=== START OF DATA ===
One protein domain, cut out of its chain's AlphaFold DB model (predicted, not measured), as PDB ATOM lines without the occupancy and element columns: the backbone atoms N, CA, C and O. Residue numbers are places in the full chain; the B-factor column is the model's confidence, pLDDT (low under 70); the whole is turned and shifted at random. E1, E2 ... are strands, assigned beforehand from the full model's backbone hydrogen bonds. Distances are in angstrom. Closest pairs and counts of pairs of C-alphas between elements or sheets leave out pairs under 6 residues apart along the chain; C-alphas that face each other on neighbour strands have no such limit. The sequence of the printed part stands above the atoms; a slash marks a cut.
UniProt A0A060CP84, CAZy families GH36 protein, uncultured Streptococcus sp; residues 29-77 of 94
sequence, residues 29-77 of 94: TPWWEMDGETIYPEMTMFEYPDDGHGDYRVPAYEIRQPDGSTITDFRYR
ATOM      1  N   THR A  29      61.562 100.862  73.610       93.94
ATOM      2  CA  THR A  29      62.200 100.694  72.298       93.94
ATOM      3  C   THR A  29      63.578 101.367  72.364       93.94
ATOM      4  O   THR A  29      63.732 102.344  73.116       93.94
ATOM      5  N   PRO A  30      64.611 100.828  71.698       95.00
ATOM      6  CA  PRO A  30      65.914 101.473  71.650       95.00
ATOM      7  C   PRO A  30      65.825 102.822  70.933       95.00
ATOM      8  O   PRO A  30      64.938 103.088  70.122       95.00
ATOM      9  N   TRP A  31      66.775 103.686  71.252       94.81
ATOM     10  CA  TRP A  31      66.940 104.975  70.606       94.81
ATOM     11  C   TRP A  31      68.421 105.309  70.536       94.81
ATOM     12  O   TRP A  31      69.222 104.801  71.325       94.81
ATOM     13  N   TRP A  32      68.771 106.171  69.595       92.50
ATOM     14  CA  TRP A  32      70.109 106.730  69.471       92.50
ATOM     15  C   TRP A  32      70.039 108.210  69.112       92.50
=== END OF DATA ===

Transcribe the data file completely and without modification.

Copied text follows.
One protein domain, cut out of its chain's AlphaFold DB model (predicted, not measured), as PDB ATOM lines without the occupancy and element columns: the backbone atoms N, CA, C and O. Residue numbers are places in the full chain; the B-factor column is the model's confidence, pLDDT (low under 70); the whole is turned and shifted at random. E1, E2 ... are strands, assigned beforehand from the full model's backbone hydrogen bonds. Distances are in angstrom. Closest pairs and counts of pairs of C-alphas between elements or sheets leave out pairs under 6 residues apart along the chain; C-alphas that face each other on neighbour strands have no such limit. The sequence of the printed part stands above the atoms; a slash marks a cut.
UniProt A0A060CP84, CAZy families GH36 protein, uncultured Streptococcus sp; residues 29-77 of 94
sequence, residues 29-77 of 94: TPWWEMDGETIYPEMTMFEYPDDGHGDYRVPAYEIRQPDGSTITDFRYR
ATOM      1  N   THR A  29      61.562 100.862  73.610       93.94
ATOM      2  CA  THR A  29      62.200 100.694  72.298       93.94
ATOM      3  C   THR A  29      63.578 101.367  72.364       93.94
ATOM      4  O   THR A  29      63.732 102.344  73.116       93.94
ATOM      5  N   PRO A  30      64.611 100.828  71.698       95.00
ATOM      6  CA  PRO A  30      65.914 101.473  71.650       95.00
ATOM      7  C   PRO A  30      65.825 102.822  70.933       95.00
ATOM      8  O   PRO A  30      64.938 103.088  70.122       95.00
ATOM      9  N   TRP A  31      66.775 103.686  71.252       94.81
ATOM     10  CA  TRP A  31      66.940 104.975  70.606       94.81
ATOM     11  C   TRP A  31      68.421 105.309  70.536       94.81
ATOM     12  O   TRP A  31      69.222 104.801  71.325       94.81
ATOM     13  N   TRP A  32      68.771 106.171  69.595       92.50
ATOM     14  CA  TRP A  32      70.109 106.730  69.471       92.50
ATOM     15  C   TRP A  32      70.039 108.210  69.112       92.50